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Revenue (2023) $3.7 billion | Profit $174 million

Three-year share price gain 45% | P/E ratio (trailing) 17

Depending on your point of view, Methanex MX-T either falls through several cracks or fills a number of intriguing niches. It’s not an Alberta oil patch play. It’s not one of Canada’s largest companies—it has just 1,500 employees. But it’s something rarer: a true global leader, the world’s No. 1 producer and supplier of methanol.

“We’re this company with a big global reach, but we’re small, which makes us agile in our decision making,” says CEO Rich Sumner, 49, who’s been with Methanex for 20 years and assumed the top job in January 2023. And he says the company’s new Geismar 3 processing plant in Louisiana, which is coming onstream later this year, will be a game changer in an industry poised for the energy transition and strong demand growth. “I think there’s lots of opportunities there.”

First, though, a bit about what methanol is. It’s basically a specialty chemical, derived from natural gas, that goes into products such as clothing, carpets, phone screens, paints and acrylics. It’s also a promising marine fuel. About a decade ago, Methanex and Germany’s Man Energy developed a dual-fuel engine for ships (methanol and diesel). Methanex runs 19 of its own 30 tankers on methanol, Danish logistics giant Maersk ordered a dozen new dual-fuel container ships in 2022, and Disney has ordered a dual-fuel cruise ship.

Methanex is now operating nine plants in Canada, the United States, Egypt, Trinidad and Tobago, New Zealand and Chile. Its largest markets are China, Europe, the U.S. and South Korea. Natural gas costs are the biggest factor in deciding where to build new plants, and Sumner says that for the past decade, Methanex has been “capitalizing on the shale gas revolution in North America.”

True, there were fits and starts in constructing G3. Methanex halted the project in 2020, then restarted it in mid-2021, having procured long-lead items before inflationary pressuers took hold. “That helped us,” Sumner says. He’s also proud that it will have one of the lowest carbon emissions intensity profiles in the industry.

Methanex’s revenues and profits have been mostly solid over the past decade, yet its share price is lower than it was. But two factors that loom large for investors are prices for methanol and natural gas, and despite occasional surges, both are also lower.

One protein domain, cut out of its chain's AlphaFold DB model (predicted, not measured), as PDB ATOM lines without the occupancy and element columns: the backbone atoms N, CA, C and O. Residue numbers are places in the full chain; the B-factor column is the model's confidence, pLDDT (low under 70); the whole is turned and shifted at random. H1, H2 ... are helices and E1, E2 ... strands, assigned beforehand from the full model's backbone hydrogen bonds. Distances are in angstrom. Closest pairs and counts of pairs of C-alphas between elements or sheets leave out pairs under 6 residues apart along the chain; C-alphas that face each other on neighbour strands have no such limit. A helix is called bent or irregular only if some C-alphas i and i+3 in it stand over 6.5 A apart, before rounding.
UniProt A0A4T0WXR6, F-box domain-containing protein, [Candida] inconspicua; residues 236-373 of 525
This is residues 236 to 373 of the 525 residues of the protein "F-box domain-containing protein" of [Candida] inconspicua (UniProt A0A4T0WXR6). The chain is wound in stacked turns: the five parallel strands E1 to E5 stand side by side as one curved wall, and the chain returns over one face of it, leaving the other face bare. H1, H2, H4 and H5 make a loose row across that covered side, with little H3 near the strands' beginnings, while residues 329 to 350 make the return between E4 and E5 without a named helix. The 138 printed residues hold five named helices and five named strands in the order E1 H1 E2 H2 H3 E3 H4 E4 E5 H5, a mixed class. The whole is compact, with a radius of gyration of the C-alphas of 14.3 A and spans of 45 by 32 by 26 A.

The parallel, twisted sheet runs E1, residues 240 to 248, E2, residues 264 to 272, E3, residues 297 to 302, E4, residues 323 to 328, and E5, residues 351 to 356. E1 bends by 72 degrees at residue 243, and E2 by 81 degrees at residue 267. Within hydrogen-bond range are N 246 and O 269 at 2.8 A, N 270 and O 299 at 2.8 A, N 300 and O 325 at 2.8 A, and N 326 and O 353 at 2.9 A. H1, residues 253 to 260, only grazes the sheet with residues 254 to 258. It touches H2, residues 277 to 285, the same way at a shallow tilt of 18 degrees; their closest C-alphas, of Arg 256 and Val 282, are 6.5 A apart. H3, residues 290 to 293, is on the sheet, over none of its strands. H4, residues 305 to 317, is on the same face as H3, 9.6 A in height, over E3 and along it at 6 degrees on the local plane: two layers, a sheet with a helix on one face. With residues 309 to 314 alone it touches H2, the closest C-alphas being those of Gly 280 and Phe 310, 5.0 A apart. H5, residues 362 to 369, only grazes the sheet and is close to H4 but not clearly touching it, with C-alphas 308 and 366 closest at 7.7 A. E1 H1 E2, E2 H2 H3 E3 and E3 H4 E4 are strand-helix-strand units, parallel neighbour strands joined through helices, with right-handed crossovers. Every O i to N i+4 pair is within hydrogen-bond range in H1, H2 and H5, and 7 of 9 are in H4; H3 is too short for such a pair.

Looking at the potential of G3 and the methanol market, however, Sumner sees “a pretty big gap in terms of the intrinsic value of the company versus where we’re trading today.” Besides, he says, “I’m the CEO, so I’m naturally inclined to say that we’re undervalued.”

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Five things we learned from Justin Krieger

Streaming is such a normal way of watching movies, bingeing series and listening to music that it’s hard to believe it’s only been around since 2007 or so. As businesses mature, they get more competitive. We asked Justin Krieger, senior analyst and director of technology, media and entertainment, and telecommunications at audit, tax and consulting firm RSM Canada, where the sector is headed.

1. Consumers and investors often look at Netflix Inc. as a proxy for the sector, and its stock price peaked at US$691.69 in 2021, then sank in 2022 as it lost subscribers, but has climbed again since then. “There currently is a very clear industry-wide emphasis on profitability,” Krieger says. That includes boosting revenue by running ads and raising prices, curbing password sharing and containing content costs.

2. Subscriber levels remain important, but Krieger looks at other metrics, too. One is pricing. “If you abruptly increase pricing, it may lead to a loss of subscribers. It’s vital to consider that trade-off,” he says. Then there’s content. Costs dropped in 2023, but largely due to Hollywood strikes. How much does content actually cost and will it retain long-term appeal?

3. Another sign of a mature business: no hot new players. “We haven’t really seen any new incumbents in the space” for some time, Krieger says. In Canada, the most popular video streaming services are Amazon Prime, Netflix and Crave, and Spotify, Apple Music and SoundCloud for music. That raises challenges for investors: Many platforms are not stand-alone companies.

4. How come old-style ads have crept in? Krieger says they’re better ads—for advertisers and for users. “It’s a more targeted model allowing advertisers to more precisely seek out their customer,” he says. Users benefit from fewer commercials per hour than traditional TV, ads that appeal to their tastes rather than random ones, or no ads at all if they pay extra.

5. If streamers are competing for the same customers, content libraries and content producers, how will any one platform get ahead? Krieger says two interesting areas are sports and entertainment rights, and the push beyond mobile gaming to cloud gaming. “What that’s showing me is that these streaming channels are still thinking about the future,” he says.

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